"First, a disclaimer: The information I give here about the early days of the Course is sprinkled with a few direct observations but comes primarily from many conversations my wife Gayle and I had with Bill Thetford over the years. If there are any inaccuracies, please chalk these up to my faulty memory of what Bill told us, because nothing here is taken from books and biographies about the Course.
"Bill thought it amusing that many "official" details about how the Course came were not what he recalled, even though he was by that time the only one alive who had been there from the beginning. For instance, once he laughed and said, "Now they're saying the Course came over a period of ___ years. I always thought it was ___ years." For reasons that I hope will become clearer as we go along, my purpose is not to correct historical details and for that reason I am not getting into them. "Getting into details" instead of getting into God is what causes all the trouble.
"The lesson for Gayle and me [sic] was that although Bill disagreed with some of the "facts" that were being recorded about his and Helen's lives, and some of the actions that were being taken in the name of the Course, he did not feel the need to impose his position on other people. However, please note that he did have a position on these and many other subjects, and, primarily as a form of humor, he often would voice his position.
"It simply isn't possible to have an ego and yet have no position, no opinions, no attitudes. In fact, when we look at our minds honestly, we see that we have mixed feelings and multiple opinions about almost everything. It is how we respond to our positions, to our own points of view--not staying unaware of them--that determines our sense of wholeness and peace. Bill's gentle example was: Do not become preoccupied with your position--which you inescapably will do if you try to force it on someone else.
"In 1978, Gayle and I met Bill Thetford, Judy and Bob Skutch, Jerry Jampolsky, and several other people associated with the Course, all of whom were living in Tiburon at the time. Even though there was an underlying sense of family and mutual support among these people, several of them seemed to be wrestling with two contrasting attitudes toward the Course . One was that the Course needed protecting and promoting. In those days, this point of view was still quite weak because the original thinking--during the period when the Course was being turned over to The Foundation for Inner Peace--was that "the Course is for everyone" and shouldn't even be copyrighted, which of course would mean that no one organization could control it. "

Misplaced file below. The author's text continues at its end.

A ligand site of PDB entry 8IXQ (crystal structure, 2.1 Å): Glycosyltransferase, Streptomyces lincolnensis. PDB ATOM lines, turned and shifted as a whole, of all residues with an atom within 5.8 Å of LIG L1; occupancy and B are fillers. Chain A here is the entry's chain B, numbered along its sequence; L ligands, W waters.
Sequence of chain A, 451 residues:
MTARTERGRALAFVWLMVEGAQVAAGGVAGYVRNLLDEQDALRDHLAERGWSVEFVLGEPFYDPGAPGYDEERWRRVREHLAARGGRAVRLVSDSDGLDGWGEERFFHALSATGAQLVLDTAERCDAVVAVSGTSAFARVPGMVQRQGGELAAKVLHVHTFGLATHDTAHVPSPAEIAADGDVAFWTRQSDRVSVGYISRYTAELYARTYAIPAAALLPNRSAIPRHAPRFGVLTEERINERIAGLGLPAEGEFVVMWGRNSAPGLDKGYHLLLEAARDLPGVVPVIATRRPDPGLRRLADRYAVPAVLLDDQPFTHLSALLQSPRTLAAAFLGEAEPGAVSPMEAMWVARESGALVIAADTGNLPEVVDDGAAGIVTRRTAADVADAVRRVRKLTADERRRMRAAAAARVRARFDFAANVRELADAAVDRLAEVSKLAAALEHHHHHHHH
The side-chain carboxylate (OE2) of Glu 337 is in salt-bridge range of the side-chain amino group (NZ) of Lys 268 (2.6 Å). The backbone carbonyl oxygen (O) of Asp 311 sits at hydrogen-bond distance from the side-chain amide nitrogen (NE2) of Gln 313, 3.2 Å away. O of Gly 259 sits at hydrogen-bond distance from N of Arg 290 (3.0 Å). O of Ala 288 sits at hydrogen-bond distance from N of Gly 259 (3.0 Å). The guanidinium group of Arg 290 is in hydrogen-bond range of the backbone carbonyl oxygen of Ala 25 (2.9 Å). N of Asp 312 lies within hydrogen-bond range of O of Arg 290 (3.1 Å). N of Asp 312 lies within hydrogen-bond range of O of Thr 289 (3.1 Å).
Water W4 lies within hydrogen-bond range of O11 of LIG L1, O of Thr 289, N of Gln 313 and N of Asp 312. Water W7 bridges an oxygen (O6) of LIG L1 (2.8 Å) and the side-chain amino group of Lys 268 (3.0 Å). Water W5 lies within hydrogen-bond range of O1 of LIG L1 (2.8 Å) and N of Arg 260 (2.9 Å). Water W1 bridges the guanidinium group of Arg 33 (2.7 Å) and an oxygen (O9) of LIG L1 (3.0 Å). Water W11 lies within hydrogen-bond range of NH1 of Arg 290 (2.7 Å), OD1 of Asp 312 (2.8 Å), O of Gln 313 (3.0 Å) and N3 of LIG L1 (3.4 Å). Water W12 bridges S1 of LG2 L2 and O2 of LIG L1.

At the time Ken became involved with Helen and Bill, in May 1973, "Helen and Bill were each firmly convinced that the other -- now more than ever -- was the cause of all problems and failures: past, present, and future." (17)
Bill, being a passive-aggressive personality, avoided confrontation (18) and was quickly supplanted as "Editor-in-Chief" of the Course by Ken, as was his policy of "virtually no changes." This idea, this "Virtually no changes" was Bill's idea and is reflected in his Version of the Course. The words were kept by Ken and Helen in their subsequent editing, but the idea was left behind.
On February 19, 2000, Ken told the Salt Lake Tribune
"A lot of changes had to be made because Helen's hearing was not all that good," he said. "The early material was not polished or well-written and had a number of inconsistencies."
Schucman became better at discerning the words as the dictation continued.
"If you have a faucet that hasn't been used for a long time and turn it on, you first get a lot of rust and impurities. Helen's experience in the early weeks and months was like that," he said.
But, Wapnick insists, no editing was done without Schucman's approval.
" The editing that Helen and I completed was Helen's work," Wapnick said this week. "Any thought that it was I who did the editing could only be held by someone who clearly did not know Helen." (18)
The story changes when the long-suppressed evidence is produced.
Bill, for his own reasons, rightly or wrongly chose not to challenge Ken's and Helen's "story" and their departure from his policies in public or directly, though his relationship with her deteriorated after Ken became involved. Bill certainly did challenge the story in private however.
4. Did Jesus author the Course?
On February 19, 2000 the Salt Lake Tribune reported: